A very good question, one that my wife asks me all the time. I wish I had a better answer, but one day I just decided to give writing a try. While I never (never!) had taken a creative writing class (or shown any desire to do so), I'd always been a big reader. I guess I finally got fed up reading other people's stories and wanted to write my own! I started slow, with a proof of concept. Could I write a short story? I did, it didn't stink (too bad), so I took a few workshops, then a few more, and kept at it. Still doing it, too.

 

 

Tell us about your thriller, Pray for the Innocent.

 

 

Don't hate me, but I woke up at 4 am with the premise for this novel fully formed in my head. I recommend this method very highly! (Although, every morning since, when I wake up WITHOUT a great idea in my idea, I have to admit I'm a little disappointed.) The book kicks off with a slight sci-fi twist and then it's off to the races. (It was fortunate enough to win the ITW Thriller Award for Best E-Book Original.) Here's a brief description:

 

In the shadow of the Pentagon, a secret DoD brain research experiment goes terribly wrong, and an ex-Special Ops soldier escapes, believing he is Viktor Dragunov, the Russian operative from the 80's thriller novel, Attack on America. To capture him, the Feds turn to the person uniquely qualified to predict his next moves, the man who created the fictional character, best-selling author Mathias King.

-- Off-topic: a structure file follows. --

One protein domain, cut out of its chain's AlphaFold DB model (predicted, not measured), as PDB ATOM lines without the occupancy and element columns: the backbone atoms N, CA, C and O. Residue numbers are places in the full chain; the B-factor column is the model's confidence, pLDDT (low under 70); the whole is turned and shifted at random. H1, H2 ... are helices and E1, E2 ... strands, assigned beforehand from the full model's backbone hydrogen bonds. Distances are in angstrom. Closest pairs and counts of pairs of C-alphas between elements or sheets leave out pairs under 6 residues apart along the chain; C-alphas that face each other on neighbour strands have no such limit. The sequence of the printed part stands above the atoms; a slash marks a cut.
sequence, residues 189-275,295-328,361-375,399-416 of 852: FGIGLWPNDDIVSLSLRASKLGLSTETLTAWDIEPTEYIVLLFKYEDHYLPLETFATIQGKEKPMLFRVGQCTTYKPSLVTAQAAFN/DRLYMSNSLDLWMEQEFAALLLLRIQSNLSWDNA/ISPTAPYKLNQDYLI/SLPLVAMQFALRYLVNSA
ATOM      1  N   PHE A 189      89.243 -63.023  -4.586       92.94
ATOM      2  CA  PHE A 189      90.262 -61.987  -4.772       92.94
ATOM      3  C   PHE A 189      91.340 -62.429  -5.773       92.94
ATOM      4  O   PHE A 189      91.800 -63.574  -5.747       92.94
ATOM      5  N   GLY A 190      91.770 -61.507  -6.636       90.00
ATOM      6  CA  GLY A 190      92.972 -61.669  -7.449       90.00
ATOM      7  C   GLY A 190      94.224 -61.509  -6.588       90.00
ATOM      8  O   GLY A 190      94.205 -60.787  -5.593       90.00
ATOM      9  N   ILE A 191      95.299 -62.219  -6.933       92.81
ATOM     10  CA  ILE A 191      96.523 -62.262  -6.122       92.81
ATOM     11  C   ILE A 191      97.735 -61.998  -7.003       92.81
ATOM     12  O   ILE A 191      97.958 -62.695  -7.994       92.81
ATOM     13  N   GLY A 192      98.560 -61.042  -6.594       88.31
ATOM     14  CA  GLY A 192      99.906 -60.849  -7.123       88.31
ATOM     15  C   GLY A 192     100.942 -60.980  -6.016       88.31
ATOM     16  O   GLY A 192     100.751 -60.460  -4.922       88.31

Now a reclusive English professor, King is reluctant to get involved, having sworn off the culture of violence after a deranged fan murdered his wife. But when innocent people start dying, King is thrust back into that dark world. With help from his enthusiastic graduate assistant Emily Phan, King must outsmart his own creation--while outmaneuvering the cover-up-loving Feds--before Dragunov succeeds in his hell-bent mission.

To destroy America.

 

 

Your first novel, Diamonds for the Dead, was nominated for an Agatha Award for Best First Novel. What was your inspiration for that book?